Copyright 2006 Chicago Sun-Times, Inc.
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Chicago Sun Times
April 27, 2006 Thursday
Howard Wolinsky, The Chicago Sun-Times
From Lexis Nexis
An 11-fold growth in profits and a nearly 20 percent increase in revenue during the first quarter at Tellabs boosted the Naperville telecommunications equipment maker's shares more than 8 percent Wednesday.
Krish Prabhu, Tellabs president and chief executive, said Tellabs made gains as its phone-company customers have grown their broadband, video and wireless services.
"We continued our momentum from the fourth quarter of last year into the first quarter, which traditionally is our weakest quarter. Broad customer demand drove double-digit revenue growth," he said.
Tellabs shares closed Wednesday at $17.09, up $1.28.
The company earned $52 million, or 11 cents per share, compared with $1 million, or less than one cent per share, in the first quarter a year ago. Revenue rose 18 percent to $515 million.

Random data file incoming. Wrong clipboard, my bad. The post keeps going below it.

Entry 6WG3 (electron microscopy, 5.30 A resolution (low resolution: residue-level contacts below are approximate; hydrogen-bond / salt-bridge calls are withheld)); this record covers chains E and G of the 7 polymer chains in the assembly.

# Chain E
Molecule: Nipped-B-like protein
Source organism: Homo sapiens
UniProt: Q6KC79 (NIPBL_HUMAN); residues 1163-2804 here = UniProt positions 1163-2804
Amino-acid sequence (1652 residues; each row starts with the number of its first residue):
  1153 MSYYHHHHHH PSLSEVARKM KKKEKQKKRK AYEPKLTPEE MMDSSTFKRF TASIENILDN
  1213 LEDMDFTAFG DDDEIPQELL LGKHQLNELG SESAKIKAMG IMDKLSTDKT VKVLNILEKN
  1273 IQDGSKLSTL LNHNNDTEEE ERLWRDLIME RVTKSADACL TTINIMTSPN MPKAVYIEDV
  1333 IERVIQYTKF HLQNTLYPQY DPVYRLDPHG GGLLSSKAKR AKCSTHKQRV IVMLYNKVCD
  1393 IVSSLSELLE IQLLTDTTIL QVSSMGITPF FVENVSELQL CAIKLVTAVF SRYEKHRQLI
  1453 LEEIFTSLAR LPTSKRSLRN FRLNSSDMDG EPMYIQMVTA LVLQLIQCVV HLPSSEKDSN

Revenue for Tellabs' products to carry wireless phone traffic sold to Cingular, Verizon and Sprint increased 24 percent to hit $214 million, and the company sold $164 million worth of products for broadband access to the home to Verizon, BellSouth and other customers, a 28 percent increase over the previous year.
Revenue from products to provide broadband data services for Verizon and international carriers tripled to $22 million.
Is the telecom recession over?
Prabhu said, "I think the worst times are behind us. Our customers are spending money, but they are cautious. The spending is subdued."
David Weissman, senior analyst for telecom for Zacks Investment Research, a Chicago-based independent equity analysis firm, said, "Tellabs had a solid quarter. The company has been a strong performer over the past year."
Noting that Tellabs stock has doubled in the last year, he said, "The question now is whether the Tellabs' share price already reflects the improvements the company made and whether the growth rate can be sustained."
Tellabs has made major acquisitions in recent years to broaden its product line. And the company currently has more than $1.1 billion in cash. Weissman said this represents buying power for Tellabs, but it also makes the company an acquisition target to companies seeking an influx of cash for their own operations.
Prabhu said purchases of other companies are possible: "We're always on the lookout for acquisitions that will catalyze growth. We had good results with the last couple of acquisitions." He declined comment on the possibility that Tellabs itself might be purchased.